After months of fluctuating prices, lumber is a hot commodity yet again with a 167% price increase from late August to December 29, 2021, according to NAHBNow. Soaring rates have nearly tripled over the past four months, causing the price of an average new single-family home to rise by over $18,600.
Initial lumber price volatility is attributed to slow production during the first months of the COVID-19 pandemic, but the recent upsurge is due to ongoing supply chain disruptions, increased tariffs on Canadian lumber imports into the U.S. market, and a strong wildfire season depleting woodlands in British Columbia and the western U.S.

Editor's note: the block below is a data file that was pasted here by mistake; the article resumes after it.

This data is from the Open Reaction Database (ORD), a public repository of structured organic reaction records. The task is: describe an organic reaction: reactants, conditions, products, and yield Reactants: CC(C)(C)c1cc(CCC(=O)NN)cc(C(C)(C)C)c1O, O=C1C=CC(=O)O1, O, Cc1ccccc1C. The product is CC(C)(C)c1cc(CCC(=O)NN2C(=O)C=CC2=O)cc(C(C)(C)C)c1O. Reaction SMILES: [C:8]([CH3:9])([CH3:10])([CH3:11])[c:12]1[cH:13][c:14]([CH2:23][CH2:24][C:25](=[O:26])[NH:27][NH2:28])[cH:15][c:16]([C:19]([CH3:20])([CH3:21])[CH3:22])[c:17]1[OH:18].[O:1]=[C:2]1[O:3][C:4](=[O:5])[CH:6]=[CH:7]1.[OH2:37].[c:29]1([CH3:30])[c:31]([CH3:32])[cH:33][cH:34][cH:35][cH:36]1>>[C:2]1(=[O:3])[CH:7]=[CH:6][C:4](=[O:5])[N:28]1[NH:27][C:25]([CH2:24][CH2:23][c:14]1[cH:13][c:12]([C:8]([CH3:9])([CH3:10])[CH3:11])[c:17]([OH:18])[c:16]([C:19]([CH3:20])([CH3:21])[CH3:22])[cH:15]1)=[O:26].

Over the past four months, lumber prices have nearly tripled, causing the price of an average new single-family home to increase by more than $18,600, according to NAHB standard estimates of lumber used to build the average home. This lumber price hike has also added nearly $7,300 to the market value of the average new multi family home, which translates into households paying $67 a month more to rent a new apartment.
According to Random Lengths, as of Dec. 29, the price of framing lumber topped $1,000 per thousand board feet — a 167% increase since late August.